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Best Practice on Unlicensed Installations with Custom Metric Licenses
I have a number of applications that currently sit in the "Unlicensed Installations" pile that I'd like to clean up.
I know that these applications are linked to licenses that are set up as "Custom Metric" for various reasons. An example would be IBM Workload Scheduler where use rights is based on the number of Jobs processed Per Month.
Now, because this license type does not reconcile against installations, how would one go about clearing out the Unlicensed Installations page given that these applications and installations do not count towards license consumption.
Assume applications and versions are correctly linked to the license and devices are allocated to the license.
Is there a technical way to overcome this with configuration changes. If not, what would be the best practice to manage this scenario?
I know there was an idea floated previously which was to create an "overhang" license, that captures all of these types of installations but this just didn't sit right with me, although I have used this in the past. The other thought was to simply change the Application status to "Ignored" but again, don't believe this would be considered best practice.
Would love to hear how other Flexera users have approached this or recommendations from Flexera themselves 🙂
*Running FNMS 2020 R1 (On-Prem)
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Did you ever come to a conclusion on this? I am encountering the same issue.
I can't think of any way to stop installations appearing in the Unlicensed Installations grid when there is not any license record that covers installations. As you've noted, simply having an application linked to a license doesn't stop that application being listed in this grid if that license doesn't cover installations of software - that is not the purpose of the grid.
I wouldn't necessarily dismiss the idea that you've described as an "overhang" license so quickly. That sounds like a good idea to me, and probably quite accurately models the rights that you have under your license terms. In particular, you have:
- A right to install particular software applications. It sounds like your right may be to install these applications on an unlimited number of devices, so you could use an "Enterprise" license type to model that right. Link this license record to the applications that it allows you to install.
- A right to use particular software, as measured by associated custom metrics. The custom metric licenses model this right.
Because the rights you have to install and use software are quite different, there's nothing wrong with modelling those rights with separate (but logically related) license records.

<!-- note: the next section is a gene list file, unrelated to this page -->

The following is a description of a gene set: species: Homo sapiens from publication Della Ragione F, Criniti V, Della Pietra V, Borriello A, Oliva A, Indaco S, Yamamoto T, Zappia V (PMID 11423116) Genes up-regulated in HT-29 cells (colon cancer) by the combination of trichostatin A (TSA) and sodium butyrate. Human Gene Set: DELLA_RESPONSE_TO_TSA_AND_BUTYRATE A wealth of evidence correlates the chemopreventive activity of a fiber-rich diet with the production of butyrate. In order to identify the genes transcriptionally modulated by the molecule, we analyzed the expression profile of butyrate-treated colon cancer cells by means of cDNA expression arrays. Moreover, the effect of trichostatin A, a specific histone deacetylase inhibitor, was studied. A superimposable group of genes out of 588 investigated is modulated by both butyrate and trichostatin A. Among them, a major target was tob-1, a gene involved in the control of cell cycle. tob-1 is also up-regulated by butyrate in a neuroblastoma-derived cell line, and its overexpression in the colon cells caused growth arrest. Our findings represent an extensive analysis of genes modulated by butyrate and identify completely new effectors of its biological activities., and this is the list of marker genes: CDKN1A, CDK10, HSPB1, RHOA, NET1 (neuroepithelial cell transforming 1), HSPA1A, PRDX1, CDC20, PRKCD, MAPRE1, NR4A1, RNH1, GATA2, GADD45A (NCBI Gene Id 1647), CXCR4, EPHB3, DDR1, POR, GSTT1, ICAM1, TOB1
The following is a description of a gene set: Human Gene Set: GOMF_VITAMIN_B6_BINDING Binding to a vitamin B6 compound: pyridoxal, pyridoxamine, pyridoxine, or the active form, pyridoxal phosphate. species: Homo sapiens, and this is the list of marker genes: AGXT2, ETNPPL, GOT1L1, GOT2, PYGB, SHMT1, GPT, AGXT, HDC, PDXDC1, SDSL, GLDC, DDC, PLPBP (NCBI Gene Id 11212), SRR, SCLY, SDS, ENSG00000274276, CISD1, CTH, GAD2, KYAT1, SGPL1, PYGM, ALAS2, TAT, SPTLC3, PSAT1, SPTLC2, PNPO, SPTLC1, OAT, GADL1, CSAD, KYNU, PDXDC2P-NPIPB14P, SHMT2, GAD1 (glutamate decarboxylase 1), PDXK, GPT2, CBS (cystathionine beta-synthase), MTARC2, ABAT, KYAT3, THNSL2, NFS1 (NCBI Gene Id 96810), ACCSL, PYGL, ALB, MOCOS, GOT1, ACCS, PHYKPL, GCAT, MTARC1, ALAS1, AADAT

Depending on the particular analysis you're doing, you may also find that filtering the grid to restrict which installations are listed is effective. For example, you could filter by "Related licenses = 0" to only show installations of applications where the application is not explicitly linked to any license:
I see a few issues with the proposed solution: 1) The Unlicensed/Licensed metric on the dashboard uses these number to assess your total coverage picture, which is inaccurate when you are looking at applications with custom metrics that will not 'consume' as an install should; 2) when you are working with a publisher that is mostly custom metrics and you have approximately 100 licenses for a single publisher, then creating one license set to device or user, to get that consumption registered, is not what i would consider best practice - nor would creating another hundred; 3) the only way to get these removed from the list is to trigger the consumption of the install or ignore the application - the latter is really not acceptable. I don't even know if Deferring the application would work - maybe worth a try. Perhaps an additional status that would omit from the Dashboard metric could be an option?
While there can be some useful information from the legacy "Unlicensed Installs" dashboard widget, there are many permutations to take into account. For example, do you really need it to show that all of your installs of Freeware applications are not licensed? And as called out, software products licensed via some type of "Access/CAL" metric or a Custom Metric are not licensed based on the installation of a product. The main goal here is to find hidden risk and make sure that all of your installs of Commercial software is covered with a license. That main goal can be performed on the Installed Application View. Simply filter on Commercial = YES and Licensed = No.
Yes, but then you have to explain all of that to the people looking at the dashboards, and that conversation doesn't always translate to their liking. If the goal of the metric is to truly measure what is covered by a license, then the metric should be adjusted to reflect that.